June 8, 2012



PROMETHEUS:  Worth A Ticket – For the Visual Splendor, Not the Plot


Expectations were undoubtedly too high for PROMETHEUS.  The Alien franchise (and notwithstanding Ridley Scott and co-writer Damon Lindelof’s hemming and hawing on the subject, it’s utterly clear that Prometheus is nothing but a prequel entry in the franchise) has never been one for deep thinking.  Scott’s 1979 Alien was one of the most visually influential films of its generation, and in an era before the word “mash-up” existed, it brilliantly melded a haunted-house movie with science-fiction.  James Cameron’s 1986 Aliens, thrilling in its own way, was a war movie set in space.  (Alien 3, although fascinating to look at and important as the feature debut of David Fincher, was a misfire–as Fincher is the first to admit–and Alien Resurrection was worse.  We need not speak of the Alien Vs. Predator products.)   Yet for some reason, a belief developed that Prometheus was going to have Something To Say about the nature of the universe, in a 2001-ish way. 

It does not.  Actually, in the most prosaic possible way, it sort of does, in the sense that Prometheus does provide a literal answer as to where mankind came from, but that explanation is only there as the excuse for the same kind of icky horrors that the first Alien provided.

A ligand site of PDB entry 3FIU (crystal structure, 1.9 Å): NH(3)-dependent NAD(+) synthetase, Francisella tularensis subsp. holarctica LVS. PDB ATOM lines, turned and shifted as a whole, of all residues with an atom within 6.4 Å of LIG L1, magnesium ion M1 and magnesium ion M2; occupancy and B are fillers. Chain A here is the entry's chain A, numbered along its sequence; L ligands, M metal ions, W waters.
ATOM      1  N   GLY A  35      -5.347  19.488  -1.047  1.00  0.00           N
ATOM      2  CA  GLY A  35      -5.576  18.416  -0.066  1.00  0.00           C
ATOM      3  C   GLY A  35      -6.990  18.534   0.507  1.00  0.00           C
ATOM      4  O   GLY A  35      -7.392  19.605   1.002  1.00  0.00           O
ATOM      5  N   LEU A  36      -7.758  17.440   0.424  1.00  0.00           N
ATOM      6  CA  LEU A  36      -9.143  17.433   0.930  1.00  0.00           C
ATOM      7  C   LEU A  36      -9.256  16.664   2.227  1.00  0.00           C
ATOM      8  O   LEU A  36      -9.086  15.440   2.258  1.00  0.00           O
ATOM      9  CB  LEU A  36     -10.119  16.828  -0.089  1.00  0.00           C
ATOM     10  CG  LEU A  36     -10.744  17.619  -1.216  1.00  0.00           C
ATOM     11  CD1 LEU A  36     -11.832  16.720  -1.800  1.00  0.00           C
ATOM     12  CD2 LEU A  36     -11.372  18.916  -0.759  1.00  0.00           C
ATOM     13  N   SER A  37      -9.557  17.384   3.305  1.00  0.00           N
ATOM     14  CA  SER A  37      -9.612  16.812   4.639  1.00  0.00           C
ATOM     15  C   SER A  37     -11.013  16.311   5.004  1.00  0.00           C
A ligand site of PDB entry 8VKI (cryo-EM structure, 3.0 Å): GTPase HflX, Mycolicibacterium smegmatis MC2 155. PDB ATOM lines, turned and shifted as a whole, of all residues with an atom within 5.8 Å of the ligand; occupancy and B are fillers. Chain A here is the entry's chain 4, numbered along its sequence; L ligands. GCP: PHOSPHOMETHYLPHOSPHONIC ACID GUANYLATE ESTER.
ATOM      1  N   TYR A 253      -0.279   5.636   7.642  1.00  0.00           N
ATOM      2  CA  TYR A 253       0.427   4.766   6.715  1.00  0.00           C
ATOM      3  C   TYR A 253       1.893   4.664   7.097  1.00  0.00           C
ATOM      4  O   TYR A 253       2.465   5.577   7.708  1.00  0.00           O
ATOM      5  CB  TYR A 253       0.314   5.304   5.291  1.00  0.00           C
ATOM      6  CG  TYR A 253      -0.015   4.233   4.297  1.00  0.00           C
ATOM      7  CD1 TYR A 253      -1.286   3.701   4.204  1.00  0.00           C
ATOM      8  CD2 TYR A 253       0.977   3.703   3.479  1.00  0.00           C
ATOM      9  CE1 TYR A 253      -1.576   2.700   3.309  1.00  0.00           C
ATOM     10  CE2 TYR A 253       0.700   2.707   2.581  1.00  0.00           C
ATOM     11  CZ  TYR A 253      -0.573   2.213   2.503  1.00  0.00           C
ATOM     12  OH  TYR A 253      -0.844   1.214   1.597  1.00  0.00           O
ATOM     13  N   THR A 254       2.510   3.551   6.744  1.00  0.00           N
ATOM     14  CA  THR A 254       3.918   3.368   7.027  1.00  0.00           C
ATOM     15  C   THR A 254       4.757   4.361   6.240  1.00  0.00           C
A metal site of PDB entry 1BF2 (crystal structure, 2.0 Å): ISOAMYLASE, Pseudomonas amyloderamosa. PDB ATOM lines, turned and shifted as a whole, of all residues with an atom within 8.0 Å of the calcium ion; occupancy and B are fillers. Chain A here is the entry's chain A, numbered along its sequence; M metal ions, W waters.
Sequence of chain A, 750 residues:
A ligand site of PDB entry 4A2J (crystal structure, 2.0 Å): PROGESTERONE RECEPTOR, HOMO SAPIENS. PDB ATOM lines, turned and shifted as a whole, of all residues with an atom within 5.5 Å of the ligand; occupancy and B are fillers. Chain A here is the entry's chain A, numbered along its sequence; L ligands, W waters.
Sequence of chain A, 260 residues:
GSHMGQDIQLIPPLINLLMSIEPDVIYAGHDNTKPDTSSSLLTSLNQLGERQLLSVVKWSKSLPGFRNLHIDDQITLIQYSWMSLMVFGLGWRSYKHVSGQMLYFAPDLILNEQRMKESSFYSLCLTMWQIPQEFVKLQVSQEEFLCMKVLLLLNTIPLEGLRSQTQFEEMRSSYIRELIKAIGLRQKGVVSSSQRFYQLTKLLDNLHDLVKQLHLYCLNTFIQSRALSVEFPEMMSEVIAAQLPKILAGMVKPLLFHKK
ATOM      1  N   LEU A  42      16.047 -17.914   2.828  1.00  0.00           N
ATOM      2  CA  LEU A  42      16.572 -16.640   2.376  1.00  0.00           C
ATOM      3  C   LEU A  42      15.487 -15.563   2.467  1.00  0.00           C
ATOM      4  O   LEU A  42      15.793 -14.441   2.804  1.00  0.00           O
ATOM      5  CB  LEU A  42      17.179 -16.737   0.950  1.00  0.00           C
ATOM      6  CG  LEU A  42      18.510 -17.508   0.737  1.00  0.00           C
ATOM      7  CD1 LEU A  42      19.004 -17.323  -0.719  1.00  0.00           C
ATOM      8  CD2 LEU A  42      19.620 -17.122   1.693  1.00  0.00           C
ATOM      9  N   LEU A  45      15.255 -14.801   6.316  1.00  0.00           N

In terms of genre, Prometheus is actually the most conventional of the series.  It follows the oldest trope of speculative fiction:  the scientists who probe too deeply into the mysteries of the universe, and live to regret it.  In this case, they’re Elizabeth Shaw (Noomi Rapace, the original Swedish Girl With the Dragon Tattoo) and her boyfriend Charlie Holloway (Logan Marshall-Green).  They’ve found proof that every ancient civilization on Earth traced its roots to giant not-quite-human figures, who point in pictograms to a particular constellation of planets in the sky.  Elizabeth and Charlie convince industrialist Peter Weyland (Guy Pearce) to finance an expedition to that region of space, hundreds of millions of miles away, in order to find out whether the inhabitants are the aliens who created life as we know it.  (If you’re wondering if an all-powerful industrialist might have an ulterior motive for spending a trillion dollars or so to track down the original space people, you’ve probably seen the other Alien movies.)